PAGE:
Another indication of color gradients in rings came from the discovery of the high redshift ring (z = 0.24) from optical identifications of a deep radio survey (Majewski 1988). The ring's radio designation is 52W-036 (Windhorst et al. 1984) and it was recently observed as part of a driftscan CCD galaxy survey being carried out at Mt. Hopkins, and has the name KRN93-301 from that catalog (Kent, Ramella & Ninino 1994). Majewski observed the galaxy in UBVRI and the infrared K-band. This was the first published near-IR image of a ring galaxy. After applying a substantial K-correction the ring was found to be quite blue (U - B = - 0.79, B - V = 0.44) in line with other ring galaxies. Majewski noted that the morphology of the ring changed substantially from the blue, where it was crescent shaped, to the infrared, where it appears as a double source. The second source is probably the intruder galaxy. The change in morphology as a function of wavelength, appears more dramatic in 52W036 than that seen in the lower redshift rings (see below) and may indicate that it contains a substantial amount of dust.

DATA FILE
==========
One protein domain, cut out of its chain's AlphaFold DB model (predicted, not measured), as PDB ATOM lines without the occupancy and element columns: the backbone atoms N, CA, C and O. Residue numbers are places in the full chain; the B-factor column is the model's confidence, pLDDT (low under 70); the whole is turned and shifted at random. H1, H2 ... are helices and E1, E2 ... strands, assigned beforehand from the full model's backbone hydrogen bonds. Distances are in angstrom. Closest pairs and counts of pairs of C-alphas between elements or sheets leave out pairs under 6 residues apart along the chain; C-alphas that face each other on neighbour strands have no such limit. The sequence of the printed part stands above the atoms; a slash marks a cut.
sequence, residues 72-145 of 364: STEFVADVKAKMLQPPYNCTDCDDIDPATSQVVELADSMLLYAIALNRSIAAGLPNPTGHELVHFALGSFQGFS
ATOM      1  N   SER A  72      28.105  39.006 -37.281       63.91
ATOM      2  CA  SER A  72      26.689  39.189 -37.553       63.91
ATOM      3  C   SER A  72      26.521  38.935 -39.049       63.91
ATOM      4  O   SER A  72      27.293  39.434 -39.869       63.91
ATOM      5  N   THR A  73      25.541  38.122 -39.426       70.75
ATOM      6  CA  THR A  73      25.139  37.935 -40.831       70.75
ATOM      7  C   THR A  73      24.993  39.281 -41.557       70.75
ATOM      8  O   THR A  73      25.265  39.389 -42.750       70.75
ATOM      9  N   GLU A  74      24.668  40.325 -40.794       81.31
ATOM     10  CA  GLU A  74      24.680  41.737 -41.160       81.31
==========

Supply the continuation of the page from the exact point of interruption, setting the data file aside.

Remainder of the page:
Perhaps the most spectacular example of large radial color gradients is found in Zwicky's Cartwheel ring galaxy (Figure 1). Re-discovered by Lu (1971), the Cartwheel is perhaps the prototype ring galaxy. However, as we shall show later, it is far from representative of most ring galaxies in its global properties. In addition to the outer ring, there is a well defined inner ring (most easily seen in the near IR observations of Joy et al. (1988)). The Cartwheel was shown to contain extremely blue knots by the pioneering spectrophotometric study of Fosbury and Hawarden (1977). Strong optical and IR color gradients were found in the Cartwheel by Marcum, Appleton and Higdon (1992) and Higdon (1993). The change in color in the V - K color index was found to be over 2 magnitudes from the outer ring to the central nucleus (Figure 6). The colors are in approximate accord with a simple starburst model in which the stars are born in the ring with blue colors and evolve in the wake of the ring. These color changes are significantly larger than those found in normal spiral disks (typically no more than one magnitude in V - K, see de Jong 1995).